Conservative Political Action Conference
The Conservative Political Action Conference (CPAC; // SEE-pak) is an annual political conference attended by conservative activists and elected officials from across the United States and beyond. CPAC is hosted by the American Conservative Union (ACU). The first CPAC took place in 1974.
|Conservative Political Action Conference|
|Dates||February/March/July (dates vary)|
|Location(s)||Hilton Anatole, Dallas, Texas, U.S. (2021, Second Conference)|
Hyatt Regency Orlando, Orlando, Florida, U.S. (2021, First Conference)
|Most recent||July 9–11, 2021|
|Organized by||American Conservative Union|
The conference was founded in 1974 by the American Conservative Union and Young Americans for Freedom as a small gathering of dedicated conservatives. Ronald Reagan gave the inaugural keynote speech at CPAC in 1974. Like the conference's speakers today, the presidential hopeful used it to share his vision for the country—"A Shining City Upon A Hill," words borrowed from John Winthrop.
The 2010 CPAC featured co-sponsorship for the first time from GOProud, a gay conservative group. GoProud is credited in the media for initiating talks with ACU to invite Donald Trump to speak at CPAC 2011. The 2011 CPAC speech Trump gave is credited for helping kick-start his political career within the Republican Party. Christopher R. Barron, co-founder of GOProud who would later not only endorse Trump's 2016 presidential campaign, but also launch LGBT for Trump, said he "would love to see Mr. Trump run for president".
In 2014, CPAC extended an invitation to American Atheists, which was immediately withdrawn on the same day due to controversial statements by AA's president David Silverman, who declared his group was going to "enlighten conservatives" and that "the Christian right should be threatened by us". The 2015 CPAC featured Jamila Bey who became the first atheist activist to address CPAC's annual meeting. The 2016 CPAC featured co-sponsorship for the first time from the Log Cabin Republicans.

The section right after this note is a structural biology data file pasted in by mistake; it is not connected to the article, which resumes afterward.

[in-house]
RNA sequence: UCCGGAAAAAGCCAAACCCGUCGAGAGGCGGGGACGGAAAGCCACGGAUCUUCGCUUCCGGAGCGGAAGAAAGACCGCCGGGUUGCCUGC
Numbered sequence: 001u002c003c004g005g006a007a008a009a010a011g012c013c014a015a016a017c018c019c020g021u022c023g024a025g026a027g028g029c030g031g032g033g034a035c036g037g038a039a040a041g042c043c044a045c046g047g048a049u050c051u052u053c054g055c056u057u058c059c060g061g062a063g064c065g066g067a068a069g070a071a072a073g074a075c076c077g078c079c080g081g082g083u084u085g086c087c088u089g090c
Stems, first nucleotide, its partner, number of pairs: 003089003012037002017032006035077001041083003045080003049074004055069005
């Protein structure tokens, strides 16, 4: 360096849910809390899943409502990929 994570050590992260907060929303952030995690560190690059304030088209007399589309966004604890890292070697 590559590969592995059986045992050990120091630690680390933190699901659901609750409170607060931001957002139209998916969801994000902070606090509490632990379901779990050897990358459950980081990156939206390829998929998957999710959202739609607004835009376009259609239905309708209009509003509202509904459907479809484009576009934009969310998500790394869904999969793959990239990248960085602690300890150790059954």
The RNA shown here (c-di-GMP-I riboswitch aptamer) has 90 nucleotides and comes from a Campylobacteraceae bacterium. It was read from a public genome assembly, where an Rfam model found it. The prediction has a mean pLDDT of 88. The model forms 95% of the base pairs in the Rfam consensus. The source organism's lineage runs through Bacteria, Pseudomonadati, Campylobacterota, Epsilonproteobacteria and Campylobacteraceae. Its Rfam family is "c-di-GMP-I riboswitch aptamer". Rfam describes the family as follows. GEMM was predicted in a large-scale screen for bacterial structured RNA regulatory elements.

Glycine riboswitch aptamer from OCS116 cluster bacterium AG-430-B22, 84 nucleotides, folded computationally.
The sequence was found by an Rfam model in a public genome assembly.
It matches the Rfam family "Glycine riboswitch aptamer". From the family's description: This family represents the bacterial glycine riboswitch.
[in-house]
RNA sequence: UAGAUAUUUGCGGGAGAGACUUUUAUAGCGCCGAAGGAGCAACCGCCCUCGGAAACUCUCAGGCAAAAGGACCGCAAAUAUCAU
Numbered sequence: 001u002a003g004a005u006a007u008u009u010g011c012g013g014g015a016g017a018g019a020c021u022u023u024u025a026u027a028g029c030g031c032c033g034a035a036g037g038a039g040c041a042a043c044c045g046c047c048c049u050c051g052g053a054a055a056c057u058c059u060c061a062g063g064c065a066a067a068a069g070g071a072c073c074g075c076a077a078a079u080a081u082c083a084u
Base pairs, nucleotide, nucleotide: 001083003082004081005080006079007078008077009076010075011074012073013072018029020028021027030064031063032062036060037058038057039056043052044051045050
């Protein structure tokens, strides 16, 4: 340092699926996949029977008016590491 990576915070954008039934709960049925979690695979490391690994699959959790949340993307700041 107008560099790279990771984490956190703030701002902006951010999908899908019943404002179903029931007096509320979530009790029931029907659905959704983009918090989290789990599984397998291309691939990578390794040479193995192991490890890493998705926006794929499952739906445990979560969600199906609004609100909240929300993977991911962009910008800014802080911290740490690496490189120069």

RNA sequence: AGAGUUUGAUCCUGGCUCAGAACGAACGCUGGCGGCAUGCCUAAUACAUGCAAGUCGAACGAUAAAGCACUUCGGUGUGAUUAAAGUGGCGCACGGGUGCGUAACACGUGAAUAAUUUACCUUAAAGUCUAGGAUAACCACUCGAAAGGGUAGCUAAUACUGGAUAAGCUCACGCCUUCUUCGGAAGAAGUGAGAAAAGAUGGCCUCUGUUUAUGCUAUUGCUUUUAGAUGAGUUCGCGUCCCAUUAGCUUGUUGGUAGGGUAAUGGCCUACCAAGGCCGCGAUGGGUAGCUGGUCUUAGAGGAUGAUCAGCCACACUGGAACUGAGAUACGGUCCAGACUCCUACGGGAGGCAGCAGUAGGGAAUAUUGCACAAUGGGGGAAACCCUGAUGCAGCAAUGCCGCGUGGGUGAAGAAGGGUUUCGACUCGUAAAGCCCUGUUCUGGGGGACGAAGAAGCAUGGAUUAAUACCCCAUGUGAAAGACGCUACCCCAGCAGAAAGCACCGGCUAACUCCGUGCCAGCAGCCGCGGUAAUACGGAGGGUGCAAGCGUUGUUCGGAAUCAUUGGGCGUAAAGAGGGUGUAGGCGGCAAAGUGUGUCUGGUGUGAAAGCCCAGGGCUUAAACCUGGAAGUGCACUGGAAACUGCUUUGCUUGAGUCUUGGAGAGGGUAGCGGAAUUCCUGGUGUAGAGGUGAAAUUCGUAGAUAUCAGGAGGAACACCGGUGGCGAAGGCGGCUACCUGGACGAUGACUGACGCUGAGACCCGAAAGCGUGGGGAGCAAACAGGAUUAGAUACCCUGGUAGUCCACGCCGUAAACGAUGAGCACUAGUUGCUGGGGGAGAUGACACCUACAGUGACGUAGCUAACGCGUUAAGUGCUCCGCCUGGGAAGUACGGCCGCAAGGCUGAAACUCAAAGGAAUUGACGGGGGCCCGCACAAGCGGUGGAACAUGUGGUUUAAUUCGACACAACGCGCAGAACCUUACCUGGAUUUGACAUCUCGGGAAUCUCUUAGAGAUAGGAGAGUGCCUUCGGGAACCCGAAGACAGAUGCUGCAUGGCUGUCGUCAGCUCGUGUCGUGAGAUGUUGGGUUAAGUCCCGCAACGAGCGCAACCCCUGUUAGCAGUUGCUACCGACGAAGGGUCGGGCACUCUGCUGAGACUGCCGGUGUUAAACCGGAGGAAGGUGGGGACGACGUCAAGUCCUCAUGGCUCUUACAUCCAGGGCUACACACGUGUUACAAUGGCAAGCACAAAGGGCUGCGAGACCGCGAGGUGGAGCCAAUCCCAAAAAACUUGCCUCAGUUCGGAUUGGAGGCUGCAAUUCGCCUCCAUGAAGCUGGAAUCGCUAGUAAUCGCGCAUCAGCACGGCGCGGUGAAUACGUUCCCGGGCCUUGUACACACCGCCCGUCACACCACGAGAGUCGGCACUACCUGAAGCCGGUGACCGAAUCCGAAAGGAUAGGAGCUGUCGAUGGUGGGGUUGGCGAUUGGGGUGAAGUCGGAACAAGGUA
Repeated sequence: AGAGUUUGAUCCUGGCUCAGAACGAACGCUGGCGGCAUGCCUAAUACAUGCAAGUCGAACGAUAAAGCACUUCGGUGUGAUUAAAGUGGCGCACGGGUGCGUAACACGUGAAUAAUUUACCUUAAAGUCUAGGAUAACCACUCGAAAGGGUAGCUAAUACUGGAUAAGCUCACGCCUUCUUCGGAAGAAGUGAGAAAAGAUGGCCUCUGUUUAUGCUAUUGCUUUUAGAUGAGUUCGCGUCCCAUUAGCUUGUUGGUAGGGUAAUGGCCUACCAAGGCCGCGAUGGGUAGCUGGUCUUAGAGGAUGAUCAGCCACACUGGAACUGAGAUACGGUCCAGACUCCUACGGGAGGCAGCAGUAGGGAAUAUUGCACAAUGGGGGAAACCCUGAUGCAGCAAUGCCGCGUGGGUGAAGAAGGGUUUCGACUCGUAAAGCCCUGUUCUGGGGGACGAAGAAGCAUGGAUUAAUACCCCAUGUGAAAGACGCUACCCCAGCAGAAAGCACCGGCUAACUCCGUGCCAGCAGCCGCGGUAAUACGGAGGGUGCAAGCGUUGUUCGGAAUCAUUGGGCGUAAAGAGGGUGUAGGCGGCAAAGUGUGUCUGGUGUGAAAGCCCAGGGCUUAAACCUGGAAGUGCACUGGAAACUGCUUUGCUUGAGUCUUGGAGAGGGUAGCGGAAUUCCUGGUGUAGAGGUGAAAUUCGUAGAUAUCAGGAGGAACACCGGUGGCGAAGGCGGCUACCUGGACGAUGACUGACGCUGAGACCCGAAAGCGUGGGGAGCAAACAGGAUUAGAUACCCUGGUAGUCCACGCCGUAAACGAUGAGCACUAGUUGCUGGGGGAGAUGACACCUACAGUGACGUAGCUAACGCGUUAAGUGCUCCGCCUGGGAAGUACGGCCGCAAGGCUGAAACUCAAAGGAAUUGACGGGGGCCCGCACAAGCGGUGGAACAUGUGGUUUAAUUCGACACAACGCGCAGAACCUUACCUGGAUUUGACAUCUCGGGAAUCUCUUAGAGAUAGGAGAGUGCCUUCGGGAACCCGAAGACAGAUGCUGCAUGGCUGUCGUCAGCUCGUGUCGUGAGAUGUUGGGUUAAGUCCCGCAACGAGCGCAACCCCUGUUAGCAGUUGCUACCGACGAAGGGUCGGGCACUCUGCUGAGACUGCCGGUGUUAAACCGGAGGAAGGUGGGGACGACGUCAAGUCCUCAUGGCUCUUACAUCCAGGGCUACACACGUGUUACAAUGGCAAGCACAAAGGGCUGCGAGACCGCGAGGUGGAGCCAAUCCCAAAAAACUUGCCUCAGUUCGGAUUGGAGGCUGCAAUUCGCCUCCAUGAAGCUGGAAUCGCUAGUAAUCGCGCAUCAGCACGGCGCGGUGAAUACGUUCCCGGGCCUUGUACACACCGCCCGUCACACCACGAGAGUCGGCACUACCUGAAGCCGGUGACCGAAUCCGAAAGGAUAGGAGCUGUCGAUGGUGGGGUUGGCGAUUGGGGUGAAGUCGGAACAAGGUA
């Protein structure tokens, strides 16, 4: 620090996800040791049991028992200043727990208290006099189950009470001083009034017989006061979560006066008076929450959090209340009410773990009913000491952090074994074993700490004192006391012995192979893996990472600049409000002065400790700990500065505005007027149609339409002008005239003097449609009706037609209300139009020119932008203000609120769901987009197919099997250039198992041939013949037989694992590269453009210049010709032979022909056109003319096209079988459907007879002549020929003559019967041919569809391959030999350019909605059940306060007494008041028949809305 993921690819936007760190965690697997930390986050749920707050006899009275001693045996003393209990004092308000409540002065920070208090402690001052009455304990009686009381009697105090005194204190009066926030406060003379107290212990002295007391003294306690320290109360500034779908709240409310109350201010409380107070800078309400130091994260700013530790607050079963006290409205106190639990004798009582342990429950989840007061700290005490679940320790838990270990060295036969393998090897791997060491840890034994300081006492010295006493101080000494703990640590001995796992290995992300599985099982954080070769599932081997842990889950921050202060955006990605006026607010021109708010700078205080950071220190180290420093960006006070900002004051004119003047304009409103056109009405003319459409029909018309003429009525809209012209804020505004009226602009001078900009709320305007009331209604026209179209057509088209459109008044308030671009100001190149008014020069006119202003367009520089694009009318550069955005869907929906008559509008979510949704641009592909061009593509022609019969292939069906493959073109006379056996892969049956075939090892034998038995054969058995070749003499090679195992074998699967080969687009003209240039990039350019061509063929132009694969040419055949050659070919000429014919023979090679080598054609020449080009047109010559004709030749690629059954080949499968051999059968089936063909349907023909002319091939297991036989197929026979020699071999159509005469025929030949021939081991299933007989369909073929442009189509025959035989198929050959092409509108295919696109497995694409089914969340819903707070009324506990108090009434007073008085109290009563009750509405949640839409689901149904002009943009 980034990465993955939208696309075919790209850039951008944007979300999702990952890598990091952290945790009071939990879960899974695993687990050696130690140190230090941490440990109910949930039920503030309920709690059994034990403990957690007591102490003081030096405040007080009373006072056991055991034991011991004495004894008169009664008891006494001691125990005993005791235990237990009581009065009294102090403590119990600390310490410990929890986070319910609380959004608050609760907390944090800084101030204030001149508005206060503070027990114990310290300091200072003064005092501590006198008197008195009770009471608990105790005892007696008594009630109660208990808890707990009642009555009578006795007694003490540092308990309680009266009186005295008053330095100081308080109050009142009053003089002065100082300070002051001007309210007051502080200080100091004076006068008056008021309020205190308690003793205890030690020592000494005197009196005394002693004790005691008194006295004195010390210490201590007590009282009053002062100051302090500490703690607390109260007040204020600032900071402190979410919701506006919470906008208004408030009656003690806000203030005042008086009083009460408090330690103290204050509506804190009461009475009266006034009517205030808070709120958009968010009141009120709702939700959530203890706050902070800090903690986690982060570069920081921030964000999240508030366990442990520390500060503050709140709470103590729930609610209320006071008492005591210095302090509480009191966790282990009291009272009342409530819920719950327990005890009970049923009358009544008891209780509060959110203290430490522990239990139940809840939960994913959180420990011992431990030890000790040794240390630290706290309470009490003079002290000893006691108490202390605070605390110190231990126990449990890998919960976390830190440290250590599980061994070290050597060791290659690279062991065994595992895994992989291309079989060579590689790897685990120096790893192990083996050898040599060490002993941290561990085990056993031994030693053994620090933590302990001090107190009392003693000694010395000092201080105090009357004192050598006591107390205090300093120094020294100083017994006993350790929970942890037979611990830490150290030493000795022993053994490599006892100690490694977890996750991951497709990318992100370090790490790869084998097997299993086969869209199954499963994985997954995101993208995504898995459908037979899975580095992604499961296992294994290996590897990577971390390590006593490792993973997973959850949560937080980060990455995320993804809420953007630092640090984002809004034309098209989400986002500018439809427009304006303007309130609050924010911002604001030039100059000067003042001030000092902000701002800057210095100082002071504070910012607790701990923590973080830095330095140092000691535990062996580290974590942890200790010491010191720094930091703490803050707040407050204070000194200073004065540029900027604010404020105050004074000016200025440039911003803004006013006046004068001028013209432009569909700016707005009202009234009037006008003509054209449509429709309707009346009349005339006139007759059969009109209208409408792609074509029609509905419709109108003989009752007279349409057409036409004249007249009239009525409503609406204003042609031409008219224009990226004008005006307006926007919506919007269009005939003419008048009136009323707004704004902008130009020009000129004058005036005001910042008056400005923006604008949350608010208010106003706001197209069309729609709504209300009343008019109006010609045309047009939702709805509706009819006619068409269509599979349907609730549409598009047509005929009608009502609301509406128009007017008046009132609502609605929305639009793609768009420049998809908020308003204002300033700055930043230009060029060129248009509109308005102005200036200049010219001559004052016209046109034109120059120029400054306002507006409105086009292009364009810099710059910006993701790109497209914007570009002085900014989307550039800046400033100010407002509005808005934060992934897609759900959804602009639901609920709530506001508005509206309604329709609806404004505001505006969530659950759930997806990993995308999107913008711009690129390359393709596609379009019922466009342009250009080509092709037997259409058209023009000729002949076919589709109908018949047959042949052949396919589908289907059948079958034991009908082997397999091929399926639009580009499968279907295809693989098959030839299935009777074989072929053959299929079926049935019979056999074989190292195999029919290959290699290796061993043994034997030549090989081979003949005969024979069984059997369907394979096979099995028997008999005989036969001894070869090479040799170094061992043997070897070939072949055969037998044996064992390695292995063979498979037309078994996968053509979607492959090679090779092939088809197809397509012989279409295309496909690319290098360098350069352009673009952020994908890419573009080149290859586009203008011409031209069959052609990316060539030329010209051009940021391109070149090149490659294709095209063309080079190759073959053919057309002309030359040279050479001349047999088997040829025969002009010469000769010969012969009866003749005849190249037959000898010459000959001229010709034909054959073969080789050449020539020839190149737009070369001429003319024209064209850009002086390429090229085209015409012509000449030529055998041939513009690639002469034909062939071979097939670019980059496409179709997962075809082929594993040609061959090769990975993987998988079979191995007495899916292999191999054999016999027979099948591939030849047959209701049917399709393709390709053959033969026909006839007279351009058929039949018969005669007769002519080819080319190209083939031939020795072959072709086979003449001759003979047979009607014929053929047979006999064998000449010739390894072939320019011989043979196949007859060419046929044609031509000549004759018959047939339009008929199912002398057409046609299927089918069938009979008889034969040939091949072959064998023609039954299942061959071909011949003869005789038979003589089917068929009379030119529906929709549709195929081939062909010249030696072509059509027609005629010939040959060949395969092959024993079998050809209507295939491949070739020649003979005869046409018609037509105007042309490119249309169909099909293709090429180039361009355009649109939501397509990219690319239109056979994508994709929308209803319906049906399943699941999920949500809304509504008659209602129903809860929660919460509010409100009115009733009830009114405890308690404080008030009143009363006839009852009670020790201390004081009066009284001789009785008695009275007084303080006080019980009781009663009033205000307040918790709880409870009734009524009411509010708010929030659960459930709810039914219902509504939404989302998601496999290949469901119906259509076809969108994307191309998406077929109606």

Richard Spencer, a figurehead of the alt-right and a white supremacist, entered the lobby of the Gaylord National Hotel on February 23, 2017 in an attempt to access CPAC. Organizers of the conference ejected him from the hotel as soon as his presence was discovered, citing his "repugnant [views which] ... have absolutely nothing to do with conservatism or what we do here" as cause for rejecting his admission to CPAC. ACU's Executive Director Dan Schneider castigated Spencer and the alt-right in a main-stage speech, calling them "garden-variety, left-wing fascists," and saying that the alt-right "despises everything [conservatives] believe in".
Media members across the political spectrum, led by progressive journalists and opinion columnists, salvoed the intrusion as yet another attempt by hateful groups, like the alt-right, to conceal their bigotry within a legitimate philosophy. Opinion columns in The New York Times, and articles in Mother Jones and Rolling Stone voiced concern about the 2017 interview of ex-Trump Adviser Steve Bannon and ex-Trump Chief of Staff Reince Priebus with ACU Chairman Matt Schlapp, advocating for the American Right to reject the tenets of the alt-right (e.g. homophobia, xenophobia, sexism, racism, etc.).
Milo Yiannopoulos invitation
In December 2016, CPAC extended an invitation to conservative blogger Milo Yiannopoulos to speak at the event, despite his history of controversial views on feminism, racial minorities, and transgender issues. The invitation was canceled when the Reagan Battalion re-posted a video of 2016 and 2015 YouTube videos in which Yiannopoulos is heard making comments defending sexual relationships between adult men and 13-year-old boys, citing his own sexual experiences at that age with a Catholic priest.
Sacha Baron Cohen interruption
In February 2020, comedian Sacha Baron Cohen attended CPAC dressed as a Klansman and later as President Trump while filming his movie Borat Subsequent Moviefilm. After interrupting the event as Pence was speaking, he was escorted from the premises.
In 2020, CPAC hosted its main event during the COVID-19 pandemic despite the public health risks. On Saturday, March 7, 2020, ACU confirmed that an attendee at the 2020 CPAC later tested positive for COVID-19. Senator Ted Cruz, Representatives Matt Gaetz, Paul Gosar, Doug Collins, and Mark Meadows had direct contact with the unnamed carrier, and announced their self-quarantine.